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Q&A: ‘Toxic’ effects of sugar: should we be afraid of fructose?

June 6, 2012 Comments off

Q&A: ‘Toxic’ effects of sugar: should we be afraid of fructose?
Source: BMC Biology
Fructose is a hexose with the same chemical formula, C6H12O6, as glucose. These two sweet-tasting molecules differ structurally, however, as fructose has a keto-group on the second carbon while glucose presents an aldehyde group on the first carbon. Free fructose, together with free glucose, is present in small amounts in fruits and honey. The main part of today’s dietary fructose intake comes from sucrose, a disaccharide composed of one molecule of glucose linked to a molecule of fructose through an alpha 1-4 glycoside bond.

The link with metabolic disease is partly circumstantial. Fructose consumption has been low throughout most of human history, but started to increase after the crusades, when Europeans became acquainted with sucrose produced from sugar cane in Asia. It was at first a luxury product, but consumption rapidly increased in the 16th and 17th centuries when sugar became more widely available as a consequence of colonial trading. Its consumption was boosted, first by the introduction of new beverages – tea, coffee, and cocoa in the 17th to 18th centuries; and second with the production of chocolate bars, ice-creams, and sodas at the beginning of the 20th century. Total sugar consumption thus increased from less than 5 kg/person/year in the 1800s to about 40 kg at the turn of the 19th century, and about 70 kg/person/year in 2006. In short, a rapid and continuous increase in consumption has been observed from 1750 until the present day.

In the 1960s, a novel food technology allowed the large-scale, industrial conversion of glucose into fructose. As a result, the US corn industry started preparing what is now known as high fructose corn syrup (HFCS), that is, a concentrated solution of corn-derived glucose and fructose mixed in various relative proportions. Mainly because of its low cost, HFCS consumption replaced approximately one-third of the total sugar consumption in the USA between 1970 and 2000, paralleling to some extent the increasing prevalence of obesity during this period. Consequently, HFCS has been a particular focus of possible blame for the obesity epidemic. However, HFCS consumption has remained very low in other parts of the world where obesity has also increased, and the most commonly used form of HFCS contains about 55% fructose, 42% glucose, and 3% other sugars, and hence is associated with similar total fructose and glucose intakes as with sugar. Furthermore, sucrose is hydrolyzed in the gut and absorbed into the blood as free glucose and fructose, so one would expect HFCS and sucrose to have the same metabolic consequences. In short, there is currently no evidence to support the hypothesis that HFCS makes a significant contribution to metabolic disease independently of the rise in total fructose consumption.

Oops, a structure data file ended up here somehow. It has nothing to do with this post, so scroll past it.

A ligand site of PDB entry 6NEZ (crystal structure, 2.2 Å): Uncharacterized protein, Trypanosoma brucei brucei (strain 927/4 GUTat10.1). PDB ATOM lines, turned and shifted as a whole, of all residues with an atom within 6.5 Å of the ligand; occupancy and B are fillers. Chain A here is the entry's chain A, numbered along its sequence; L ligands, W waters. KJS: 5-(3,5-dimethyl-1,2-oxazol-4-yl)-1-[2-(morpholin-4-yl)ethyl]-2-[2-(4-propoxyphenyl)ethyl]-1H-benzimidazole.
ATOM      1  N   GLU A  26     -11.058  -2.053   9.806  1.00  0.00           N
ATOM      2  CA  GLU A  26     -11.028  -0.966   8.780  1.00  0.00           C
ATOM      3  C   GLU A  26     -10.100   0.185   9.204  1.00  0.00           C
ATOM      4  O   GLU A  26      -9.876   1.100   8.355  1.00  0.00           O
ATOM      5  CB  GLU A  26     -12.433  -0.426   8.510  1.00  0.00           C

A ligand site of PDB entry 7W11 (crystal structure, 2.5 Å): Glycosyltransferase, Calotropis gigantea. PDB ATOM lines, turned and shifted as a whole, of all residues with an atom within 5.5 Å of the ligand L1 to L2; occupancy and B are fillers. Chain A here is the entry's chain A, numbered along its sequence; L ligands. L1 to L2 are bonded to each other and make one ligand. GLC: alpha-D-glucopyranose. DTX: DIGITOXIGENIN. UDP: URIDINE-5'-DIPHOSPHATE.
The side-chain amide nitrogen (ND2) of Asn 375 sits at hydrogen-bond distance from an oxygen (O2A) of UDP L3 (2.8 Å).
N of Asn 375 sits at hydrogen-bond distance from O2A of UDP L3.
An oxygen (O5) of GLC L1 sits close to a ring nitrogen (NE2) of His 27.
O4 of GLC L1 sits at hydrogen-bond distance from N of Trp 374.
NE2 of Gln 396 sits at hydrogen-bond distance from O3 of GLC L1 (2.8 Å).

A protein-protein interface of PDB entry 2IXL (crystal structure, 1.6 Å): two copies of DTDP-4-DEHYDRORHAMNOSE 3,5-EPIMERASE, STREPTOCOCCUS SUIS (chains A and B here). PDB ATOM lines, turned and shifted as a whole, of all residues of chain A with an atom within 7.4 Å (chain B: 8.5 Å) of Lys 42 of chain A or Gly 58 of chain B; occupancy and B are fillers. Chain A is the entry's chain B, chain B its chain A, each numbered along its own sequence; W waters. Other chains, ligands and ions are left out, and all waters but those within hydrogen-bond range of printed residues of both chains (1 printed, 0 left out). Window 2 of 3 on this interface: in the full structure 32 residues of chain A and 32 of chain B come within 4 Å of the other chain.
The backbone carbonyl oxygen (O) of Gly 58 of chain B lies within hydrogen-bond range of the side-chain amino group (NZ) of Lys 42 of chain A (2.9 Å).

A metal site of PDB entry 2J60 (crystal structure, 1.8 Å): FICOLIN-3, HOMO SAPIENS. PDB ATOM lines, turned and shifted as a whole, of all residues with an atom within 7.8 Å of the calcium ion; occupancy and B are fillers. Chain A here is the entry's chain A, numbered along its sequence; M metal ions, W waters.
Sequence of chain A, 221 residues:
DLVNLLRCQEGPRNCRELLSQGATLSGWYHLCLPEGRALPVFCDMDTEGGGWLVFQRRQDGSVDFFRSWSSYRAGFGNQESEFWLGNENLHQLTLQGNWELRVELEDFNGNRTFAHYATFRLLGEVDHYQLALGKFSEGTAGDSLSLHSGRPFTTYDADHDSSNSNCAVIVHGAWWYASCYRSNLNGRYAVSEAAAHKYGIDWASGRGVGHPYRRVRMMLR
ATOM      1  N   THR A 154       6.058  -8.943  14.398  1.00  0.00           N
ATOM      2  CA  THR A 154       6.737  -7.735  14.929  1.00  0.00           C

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CA — Does misinformation demobilize the electorate? Measuring the impact of alleged “robocalls” in the 2011 Canadian election

March 19, 2012 Comments off
Source: Simon Fraser University (Anke Kessler)
The paper presents evidence on the effect of voter demobilization in the context of the Canadian 2011 federal election. Voters in 27 ridings (as of February 26, 2012) allegedly received automated phone calls (‘robocalls’) that either contained misleading information about the location of their polling station, or were harassing in nature, claiming to originate from a particular candidate in the contest for local Member of Parliament. I use withinriding variation in turnout and vote–share for each party to study how turnout changed from the 2008 to the 2011 election as a function of the predominant party affiliation of voters at a particular polling station. I show that those polling stations with predominantly nonconservative voters experienced a decline in voter turnout from 2008 to 2011, and that this effect was larger in ridings that were allegedly targeted by the fraudulent phone calls. The results thus indicate a statistically significant effect of the alleged demobilization efforts: in those ridings where allegations of robocalls emerged, turnout was an estimated 3 percentage points lower on average. This reduction in turnout translates into roughly 2,500 eligible (registered) voters that did not go to the polls. The 95%-confidence interval gives a lower bound estimate of 1,000 fewer votes cast in robocall ridings, which is still a sizable effect.
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